I’ve been critical of Whole Foods management in the past, but don’t get me wrong, I’m a loyal customer, and its in that spirit that I offer some free advice on bags. Like many markets, Whole Foods is wisely encouraging shoppers to bring their own bags. The display below is hawking 99 cent bags made from 80% recycled plastic. And if you use these bags – or any others that you bring – you save 5 cents per bag at the checkout. Markets stand to save a lot of money by reducing their need for buying and stocking paper and plastic bags.
Does this plan go too far? Au contraire, this plan doesn’t go too far enough! [nod to Futurama episode 7 in season 2] Whole Foods is the sort of place where you can pay $7.99 for a single fancy lemon. I just don’t see 5 cents as changing behavior in anybody who’s not already predisposed to this sort of ecofriendliness. Does the 5 cent container deposit change a lot of behavior for the busy soccer mom?
Also, I think WF has got their carrots and sticks mixed up here. A 5 cent reward for bringing your own bag is measly, and it means that people who are oblivious to the existence of the rebate still think that bags are free. They should charge people for each bag they use, as is done in many other countries., and it should be a price high enough to make people think.
I’m not going to get into the paper vs plastic thing, let’s just call a bag a bag for now. Let’s recap my modest proposal: Sell reusable bags as they already do, and charge customers a fee for each disposable bag that the market provides. I don’t mean sell a paper/plastic bag for $x, but rather, I mean that WF should collect a fee of some sort, like the bottle deposit or the environmental fees charged by your mechanic for disposal of tires and used motor oil. This is not a profit center, this is an attempt to change consumer behavior for the good of the environment.
So, what’s the right price? I’m saying that 5 cents is not enough, and WF has set the upper bound at $0.99 by selling reusable bags for that much. I’m inclined to the higher end of the scale. Even a buck a bag might not change a lot of rich folks ways, but at least it would raise a bunch of money for carbon offsets or recycling or something. And I don’t think there’s much risk of WF losing customers since price is hardly a differentiator for Whole Foods, but eco-friendliness is. Setting the price of a disposable bag equal to that of a reusable one certainly makes the point, doesn’t it?
It’s a critical part of my thesis that WF customers are not very price sensitive, but of course that’s a sweeping generalization. Some are very very price sensitive, and some will be just plain offended by my pay per bag plan. I can foresee some difficulty at the bagging station for these customers, as the increased price of bagging could lead to some dangerous over stuffing or a reluctance to double bag when needed. I would hate to see arguments break out between beleaguered baggers and cost-conscious customers. We could moderate my harsh regime with one free bag per transaction or perhaps a “bag tax” of some percentage of the grocery bill for all the bags you want.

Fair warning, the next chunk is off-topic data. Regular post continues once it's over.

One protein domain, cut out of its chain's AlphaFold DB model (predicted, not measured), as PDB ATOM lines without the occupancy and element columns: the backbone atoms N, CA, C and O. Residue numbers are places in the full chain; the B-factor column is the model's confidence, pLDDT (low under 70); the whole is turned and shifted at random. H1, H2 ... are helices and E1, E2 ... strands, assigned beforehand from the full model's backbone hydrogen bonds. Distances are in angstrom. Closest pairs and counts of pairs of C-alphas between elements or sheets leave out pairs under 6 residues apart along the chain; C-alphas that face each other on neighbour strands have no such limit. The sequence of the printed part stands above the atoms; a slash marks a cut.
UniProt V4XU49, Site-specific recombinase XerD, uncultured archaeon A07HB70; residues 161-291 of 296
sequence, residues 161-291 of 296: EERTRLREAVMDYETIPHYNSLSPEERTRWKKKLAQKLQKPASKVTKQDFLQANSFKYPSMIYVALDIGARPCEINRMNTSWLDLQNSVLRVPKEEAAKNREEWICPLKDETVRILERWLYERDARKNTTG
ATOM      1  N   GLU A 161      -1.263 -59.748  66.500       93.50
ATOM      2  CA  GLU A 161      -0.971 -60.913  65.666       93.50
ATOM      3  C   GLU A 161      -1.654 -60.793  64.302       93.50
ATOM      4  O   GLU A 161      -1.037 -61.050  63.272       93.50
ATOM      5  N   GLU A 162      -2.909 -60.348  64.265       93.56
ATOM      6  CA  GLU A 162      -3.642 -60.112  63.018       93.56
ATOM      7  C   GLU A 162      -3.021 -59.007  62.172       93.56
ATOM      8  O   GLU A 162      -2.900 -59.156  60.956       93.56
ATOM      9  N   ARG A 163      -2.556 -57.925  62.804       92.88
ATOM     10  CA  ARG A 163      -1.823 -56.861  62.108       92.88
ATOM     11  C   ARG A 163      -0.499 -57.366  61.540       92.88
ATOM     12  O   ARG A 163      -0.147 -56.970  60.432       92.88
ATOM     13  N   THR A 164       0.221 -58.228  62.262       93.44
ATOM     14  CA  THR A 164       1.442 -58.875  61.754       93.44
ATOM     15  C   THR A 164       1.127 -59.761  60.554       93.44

Speaking as someone who just bought $75 worth of groceries at Whole Foods and got it all in one paper bag, I’m ready and willing to crunch the numbers on this one.
from the NY Times: Speaking of bags…
February 2, 2008
Motivated by a Tax, Irish Spurn Plastic Bags
By ELISABETH ROSENTHAL
DUBLIN — There is something missing from this otherwise typical bustling cityscape. There are taxis and buses. There are hip bars and pollution. Every other person is talking into a cellphone. But there are no plastic shopping bags, the ubiquitous symbol of urban life.
In 2002, Ireland passed a tax on plastic bags; customers who want them must now pay 33 cents per bag at the register. There was an advertising awareness campaign. And then something happened that was bigger than the sum of these parts.
Within weeks, plastic bag use dropped 94 percent. Within a year, nearly everyone had bought reusable cloth bags, keeping them in offices and in the backs of cars. Plastic bags were not outlawed, but carrying them became socially unacceptable — on a par with wearing a fur coat or not cleaning up after one’s dog.
Lance – thanks for the note, I’m adding the NYT link here in the interest of space -dk